Asphalt plant nearing Ojai
By Jesse Phelps
A pioneer city on the leading edge of the
recycling movement two decades ago, Ojai may be about to experience
the flip side of reuse. A proposed asphalt recycling plant may
soon occupy county land just south of Casitas Springs, potentially
threatening the valley with new air quality problems.
In an application filed with county planners on Jan. 16, A.J.
Diani Construction Co., Inc. proposed the installation of a portable
stand-alone asphaltic concrete plant and asphalt recycling facility
on an existing industrial parcel in the North Ventura Avenue
The proposed project would be located immediately southeast of
State Route 33, between Shell Road and Stanley Road, at 2951
N. Ventura Ave. The parcel is currently occupied by OST Trucks
Diani proposes to operate two 10-hour shifts per day, between
6 a.m. and 4 p.m., and between 7 p.m. and 5 a.m., Monday through
Saturday. The project would operate 303 days per year.
Though traffic impacts on the highway could potentially be major,
planners said the idea behind the trucking schedules was to avoid
an increase in rush hour traffic. The average number of trucks
per day, according to a project plan submitted to county planners,
would be 106, though the "peak daily" number could
reach as high as 672. Truck traffic will normally occur in two
eight-hour shifts, between 7 a.m. and 3 p.m. and between 8 p.m.
and 4 a.m.
According to county planners, only one truck would head northbound
through Ojai on a daily basis. This truck, bound for the Ozena
federal fire station post near the Kern County line, would travel
the length of Highway 33 past Nordhoff and up and over the hill
through Matilija Canyon.
To this point, a traffic impact study has not been done, though
it has been requested by Steve Offerman, of Supervisor Steve
The bigger concern for local residents, however, is the potential
impacts on the air quality in the Ojai Valley. Said city council
member David Bury, "I would have a number of concerns about
a project of that nature assoc iated with traffic, a fundamental
consideration for Ojai as a closed valley that draws the air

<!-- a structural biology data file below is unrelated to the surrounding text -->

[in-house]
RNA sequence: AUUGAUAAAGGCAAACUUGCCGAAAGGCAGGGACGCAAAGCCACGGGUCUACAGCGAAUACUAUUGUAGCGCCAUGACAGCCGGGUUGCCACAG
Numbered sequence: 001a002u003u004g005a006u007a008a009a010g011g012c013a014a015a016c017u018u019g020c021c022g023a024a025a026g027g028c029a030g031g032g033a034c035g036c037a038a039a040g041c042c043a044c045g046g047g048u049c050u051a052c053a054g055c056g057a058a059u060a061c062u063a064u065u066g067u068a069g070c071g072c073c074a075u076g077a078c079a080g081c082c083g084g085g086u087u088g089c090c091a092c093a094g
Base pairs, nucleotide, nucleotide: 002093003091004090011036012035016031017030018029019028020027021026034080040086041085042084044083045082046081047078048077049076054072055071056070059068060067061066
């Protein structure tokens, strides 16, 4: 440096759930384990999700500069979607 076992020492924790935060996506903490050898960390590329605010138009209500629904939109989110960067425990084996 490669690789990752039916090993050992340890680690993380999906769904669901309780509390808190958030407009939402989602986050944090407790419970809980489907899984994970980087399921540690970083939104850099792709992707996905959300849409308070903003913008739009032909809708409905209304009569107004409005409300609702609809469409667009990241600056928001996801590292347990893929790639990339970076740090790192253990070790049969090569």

from the lower Ventura River basin. There's no question that
the air pollution will come straight into the valley."
Air quality would be impacted by at least two aspects of the
operation, said Bury. First is the delivery or truck traffic
associated with any such project and second, emissions from the
actual operation, including hazardous particulate matter. "This
is a heavy industrial use in an area that's effectively the lungs
of our valley," he said.
Bury expressed his surprise at hearing about the project at this
stage in the proposal. "To even consider such extensive
use is inconceivable," he said. "Someone failed to
do his homework. I can't believe they're so naïve to propose
this kind of use in this area. They just don't realize the kind
of battle they would be in for if they pursue this proposal."
Though plans are for a partially enclosed facility, Bury says,
"You can't contain the traffic associated with that. Any
project of this size includes a huge building, another area of
concern. This is the gateway to our valley. It used to be a beautiful
area with a bountiful river and natural habitats. We need to
be able to learn to live in harmony with the environment and
not force ourselves off on it.
We have been pursuing the removal of the
old refinery and cleanup of substandard oil production facilities
throughout the valley.
One proposal has been to establish an eco-industrial
park in that area that provides jobs while respecting the environment.
That type of project would result in cleanup of brown fields
while maintaining the economic vitality of the region."
The Ojai Valley News
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